removing portions of the substrate (32, 232) between the first trench and a second opposite side of the substrate (32, 232) to form a slot (40, 240) through the substrate (32, 232), wherein portions of the first layer (36, 236) form the ribs (46, 246, 646) extending across and within a fluid feed slot (40, 240).
19. The method of claim 17, wherein the ribs (46, 246, 646) extend diagonally across the fluid feed slot (40, 240).
20. The method of claim 17, wherein the first layer (36, 236) extends into the fluid feed slot (40, 240) by a depth of at least about 10 μ.
Description
    BACKGROUND
  • [0001]
    Print heads sometimes include dies having feed slots through which fluid is delivered to fluid firing chambers. Reducing slot pitches and increasing die length increases the fragility of the die.
  • BRIEF DESCRIPTION OF THE DRAWINGS
  • [0002]
    FIG. 1 is a front elevational view of a printer according to an example embodiment.
  • [0003]
    FIG. 2 is an exploded bottom perspective view of a print cartridge of the printer of FIG. 1 according to an example embodiment.
  • [0004]
    FIG. 3 is a sectional view of the cartridge of FIG. 2 taken along line 3-3 according to an example embodiment.
  • [0005]
    FIG. 4 is a sectional view of the cartridge of FIG. 2 taken along line 4-4 according to an example embodiment.
  • [0006]
    FIG. 5 is an exploded perspective view of print head of the cartridge of FIG. 2 according to an example embodiment.
  • [0007]
    FIGS. 6, 7, 8A, 8B, 9A, 9B, 10A, 10B, 11A, 11B are sectional views illustrating the formation of the print head of FIG. 2 according to an example embodiment.
  • [0008]
    FIG. 12 is a top plan view of another embodiment of the print head of FIG. 5 according to an example embodiment.
  • [0009]
    FIG. 13 is a sectional view of the print head of FIG. 12 taken along line 13-13 according to an example embodiment.
  • [0010]
    FIG. 14 is a sectional view of the print head of FIG. 12 taken along line 14-14 according to an example embodiment.
  • [0011]
    FIG. 15 is a perspective view illustrating a first stage of formation of the print head of FIG. 12 according to an example embodiment.
  • [0012]
    FIG. 16 is a perspective view illustrating a second stage of formation of the print head of FIG. 12 according to an example embodiment.
  • [0013]
    FIG. 17 is a perspective view illustrating a third stage of formation of the print head of FIG. 12 according to an example embodiment.
  • [0014]
    FIG. 18 is a top plan view of another embodiment of the print head of FIG. 5 according to an example embodiment.
  • [0015]
    FIG. 19 is a sectional view of the print head of FIG. 18 taken along line 19-19 according to an example embodiment.
  • [0016]
    FIG. 20 is a sectional view of the print head of FIG. 18 taken along line 20-20 according to an example embodiment.
  • [0017]
    FIG. 21 is a top plan view of another embodiment of the print head of FIG. 5 according to an example embodiment.
  • DETAILED DESCRIPTION OF THE EXAMPLE EMBODIMENTS
  • [0018]
    FIG. 1 illustrates one example of a printing device 10 according to an example embodiment. Printing device 10 is configured to print or deposit ink or other fluid onto a print media 12, such as sheets of paper or other material. Printing device 10 includes a media feed 14 and one or more print cartridges 16. Media feed 14 drives or moves media 12 relative to cartridges 16 which eject ink or fluid onto the medium. In the example illustrated, cartridges 16 are driven or scanned transversely across media 12 during printing. In other embodiment, cartridges 16 maybe stationary and may extend substantially across a transverse width the media 12.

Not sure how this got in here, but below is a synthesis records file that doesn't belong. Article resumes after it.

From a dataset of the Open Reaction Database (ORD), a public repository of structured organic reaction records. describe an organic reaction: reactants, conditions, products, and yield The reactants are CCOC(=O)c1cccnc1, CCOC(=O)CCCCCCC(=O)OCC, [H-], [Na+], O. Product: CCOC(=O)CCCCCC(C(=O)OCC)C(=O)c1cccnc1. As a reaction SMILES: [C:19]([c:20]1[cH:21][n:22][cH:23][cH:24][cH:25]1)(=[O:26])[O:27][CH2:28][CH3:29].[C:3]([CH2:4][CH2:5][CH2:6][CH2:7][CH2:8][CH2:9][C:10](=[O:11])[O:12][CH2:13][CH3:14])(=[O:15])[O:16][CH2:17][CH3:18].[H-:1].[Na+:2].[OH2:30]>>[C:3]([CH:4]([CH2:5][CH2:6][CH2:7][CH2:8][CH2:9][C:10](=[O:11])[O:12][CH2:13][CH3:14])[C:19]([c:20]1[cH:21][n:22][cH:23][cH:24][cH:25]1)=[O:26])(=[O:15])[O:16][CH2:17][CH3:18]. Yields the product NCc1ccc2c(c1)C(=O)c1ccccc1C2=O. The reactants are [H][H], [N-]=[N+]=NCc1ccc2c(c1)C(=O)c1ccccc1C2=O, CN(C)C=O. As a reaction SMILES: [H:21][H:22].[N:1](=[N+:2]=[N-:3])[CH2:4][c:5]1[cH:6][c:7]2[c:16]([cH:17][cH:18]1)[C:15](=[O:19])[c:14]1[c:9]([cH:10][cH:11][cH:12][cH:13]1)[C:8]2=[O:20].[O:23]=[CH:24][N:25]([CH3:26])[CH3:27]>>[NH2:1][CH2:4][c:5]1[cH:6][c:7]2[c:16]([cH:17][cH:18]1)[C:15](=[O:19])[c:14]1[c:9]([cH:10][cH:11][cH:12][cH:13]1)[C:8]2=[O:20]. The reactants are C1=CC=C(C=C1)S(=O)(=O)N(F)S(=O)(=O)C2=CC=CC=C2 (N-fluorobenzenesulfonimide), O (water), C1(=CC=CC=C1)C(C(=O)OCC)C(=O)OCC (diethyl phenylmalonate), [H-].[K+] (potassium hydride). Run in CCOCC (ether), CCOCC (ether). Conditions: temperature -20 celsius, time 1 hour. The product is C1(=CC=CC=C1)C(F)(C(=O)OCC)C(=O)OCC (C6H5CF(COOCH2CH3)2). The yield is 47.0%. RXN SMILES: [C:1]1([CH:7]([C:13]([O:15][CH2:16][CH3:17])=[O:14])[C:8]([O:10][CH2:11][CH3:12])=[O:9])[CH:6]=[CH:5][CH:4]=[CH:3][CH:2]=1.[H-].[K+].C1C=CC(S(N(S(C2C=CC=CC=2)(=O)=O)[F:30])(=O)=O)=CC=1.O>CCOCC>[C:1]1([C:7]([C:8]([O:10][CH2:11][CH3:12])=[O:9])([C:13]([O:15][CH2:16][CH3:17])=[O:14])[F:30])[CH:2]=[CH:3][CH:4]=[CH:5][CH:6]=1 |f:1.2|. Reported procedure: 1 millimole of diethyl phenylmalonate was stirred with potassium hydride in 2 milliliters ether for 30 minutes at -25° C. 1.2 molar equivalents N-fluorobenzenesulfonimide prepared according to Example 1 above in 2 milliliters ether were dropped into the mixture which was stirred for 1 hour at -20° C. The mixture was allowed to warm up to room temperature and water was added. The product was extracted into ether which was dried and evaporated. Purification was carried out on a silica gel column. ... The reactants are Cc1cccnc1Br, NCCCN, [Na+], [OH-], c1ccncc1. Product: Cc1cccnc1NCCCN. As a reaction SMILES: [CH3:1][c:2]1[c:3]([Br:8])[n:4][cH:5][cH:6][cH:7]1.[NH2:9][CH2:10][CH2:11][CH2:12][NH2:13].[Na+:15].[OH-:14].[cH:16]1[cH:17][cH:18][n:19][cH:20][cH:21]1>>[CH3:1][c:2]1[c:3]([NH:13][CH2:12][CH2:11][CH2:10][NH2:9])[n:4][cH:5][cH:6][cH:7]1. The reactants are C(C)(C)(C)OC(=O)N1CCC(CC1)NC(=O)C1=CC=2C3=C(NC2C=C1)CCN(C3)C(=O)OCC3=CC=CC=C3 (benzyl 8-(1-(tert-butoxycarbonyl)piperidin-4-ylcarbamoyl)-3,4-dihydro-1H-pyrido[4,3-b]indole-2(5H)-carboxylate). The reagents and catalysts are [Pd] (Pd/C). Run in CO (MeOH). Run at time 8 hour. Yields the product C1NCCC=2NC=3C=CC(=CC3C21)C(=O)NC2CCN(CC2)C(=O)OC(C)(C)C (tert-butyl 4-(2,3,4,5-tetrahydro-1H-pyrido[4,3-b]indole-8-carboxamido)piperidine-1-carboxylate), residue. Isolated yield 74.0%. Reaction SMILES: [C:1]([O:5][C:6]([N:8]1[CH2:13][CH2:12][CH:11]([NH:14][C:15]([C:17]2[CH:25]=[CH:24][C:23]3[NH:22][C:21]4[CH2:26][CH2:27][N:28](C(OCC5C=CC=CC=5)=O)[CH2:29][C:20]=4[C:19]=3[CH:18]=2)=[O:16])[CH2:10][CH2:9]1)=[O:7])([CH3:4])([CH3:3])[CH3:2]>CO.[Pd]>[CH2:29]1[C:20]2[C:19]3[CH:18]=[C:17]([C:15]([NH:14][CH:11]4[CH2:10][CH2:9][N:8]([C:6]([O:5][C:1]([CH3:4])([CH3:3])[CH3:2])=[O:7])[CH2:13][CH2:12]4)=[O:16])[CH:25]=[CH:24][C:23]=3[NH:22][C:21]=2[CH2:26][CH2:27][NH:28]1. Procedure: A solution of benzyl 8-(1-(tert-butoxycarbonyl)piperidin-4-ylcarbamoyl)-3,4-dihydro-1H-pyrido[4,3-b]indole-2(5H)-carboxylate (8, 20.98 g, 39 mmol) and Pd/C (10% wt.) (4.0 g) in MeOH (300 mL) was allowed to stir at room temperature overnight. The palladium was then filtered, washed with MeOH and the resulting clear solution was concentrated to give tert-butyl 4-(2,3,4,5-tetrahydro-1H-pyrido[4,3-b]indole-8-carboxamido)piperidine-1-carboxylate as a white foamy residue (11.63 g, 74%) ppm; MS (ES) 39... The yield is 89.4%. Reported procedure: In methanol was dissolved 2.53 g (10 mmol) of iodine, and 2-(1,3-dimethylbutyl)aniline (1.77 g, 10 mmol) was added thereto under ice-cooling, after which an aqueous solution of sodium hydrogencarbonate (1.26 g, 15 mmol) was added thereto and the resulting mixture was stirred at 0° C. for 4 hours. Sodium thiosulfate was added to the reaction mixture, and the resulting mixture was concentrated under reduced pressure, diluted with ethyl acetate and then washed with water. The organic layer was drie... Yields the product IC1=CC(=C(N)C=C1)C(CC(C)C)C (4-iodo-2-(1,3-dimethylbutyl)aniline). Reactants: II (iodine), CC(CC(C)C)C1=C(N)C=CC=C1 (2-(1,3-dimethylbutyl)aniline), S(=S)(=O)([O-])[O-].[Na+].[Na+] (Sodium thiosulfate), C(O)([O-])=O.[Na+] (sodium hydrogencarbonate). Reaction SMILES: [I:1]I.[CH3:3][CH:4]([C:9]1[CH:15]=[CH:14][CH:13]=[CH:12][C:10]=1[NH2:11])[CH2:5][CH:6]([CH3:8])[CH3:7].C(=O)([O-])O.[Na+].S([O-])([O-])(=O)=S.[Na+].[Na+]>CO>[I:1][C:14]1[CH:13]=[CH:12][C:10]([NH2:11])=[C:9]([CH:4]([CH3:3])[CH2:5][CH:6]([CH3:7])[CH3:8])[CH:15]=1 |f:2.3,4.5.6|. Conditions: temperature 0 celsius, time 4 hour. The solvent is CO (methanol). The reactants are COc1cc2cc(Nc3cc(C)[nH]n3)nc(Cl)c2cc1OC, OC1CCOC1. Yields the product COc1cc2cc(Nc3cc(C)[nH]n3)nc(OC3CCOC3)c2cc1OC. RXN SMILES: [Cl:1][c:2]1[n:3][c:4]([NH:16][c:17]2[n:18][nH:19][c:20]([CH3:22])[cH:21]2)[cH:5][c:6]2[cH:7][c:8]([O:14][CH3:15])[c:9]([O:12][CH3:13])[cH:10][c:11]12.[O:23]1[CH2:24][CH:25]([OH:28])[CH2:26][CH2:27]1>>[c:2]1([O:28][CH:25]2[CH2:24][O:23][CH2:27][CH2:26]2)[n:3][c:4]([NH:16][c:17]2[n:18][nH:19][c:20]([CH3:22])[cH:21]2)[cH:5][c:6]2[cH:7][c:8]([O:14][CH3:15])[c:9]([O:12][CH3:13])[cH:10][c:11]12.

• [0019]
    Although cartridge 16 is illustrated as a cartridge configured to be removably mounted to or within printing device 10, in other embodiments, cartridges 16 may comprise one or more structures which are a substantially permanent part of printing device 10 and which are not removable. Although printing device 10 is illustrated as a front loading and front discharging desktop printer, in other embodiments, printing device 10 may have other configurations and may comprise other printing devices where printing device 10 prints or ejects a controlled pattern, image or layout and the like of fluid onto a surface. Examples of other such printing devices include, but are not limited to, facsimile machines, photocopiers, multifunction devices or other devices which print or eject fluid.
  • [0020]
    As will be described hereinafter, print cartridges 16 include print heads that have fluid firing chambers formed from a layer that also forms ribs that extend within and span a fluid feed slot that supplies fluid to the firing chambers. Such ribs strengthen the die and reduce fractures in the die during detaping by an end-user.
  • [0021]
    FIGS. 2-5 illustrates one of cartridges 16 in more detail. As shown by FIG. 2, cartridge 16 includes fluid reservoir 18 and head assembly 20 including flexible circuit 22 and print head 24. Fluid reservoir 18 comprises one or more structures configured to supply fluid or ink to head assembly 20. In one embodiment, fluid reservoir 18 includes a body 23 and a lid 25 which form one or more internal fluid chambers that contain fluid, such as ink, which is discharged through slots or openings to head assembly 20. In one embodiment, the one or more internal fluid chambers may additionally include a capillary medium (not shown) for exerting a capillary force on the printing fluid to reduce the likelihood of the printing fluid leaking. In one embodiment, each internal chamber of fluid reservoir 18 may further include an internal standpipe (not shown) and a filter across the internal standpipe. In yet another embodiment, fluid reservoir 18 may have other configurations. For example, although fluid reservoir 18 is illustrated as including a self-contained supply of one or more types of fluid or inks, in other embodiments, fluid reservoir 18 may be configured to receive fluid or ink from an off-axis of fluid supply via one or more conduits or tubes.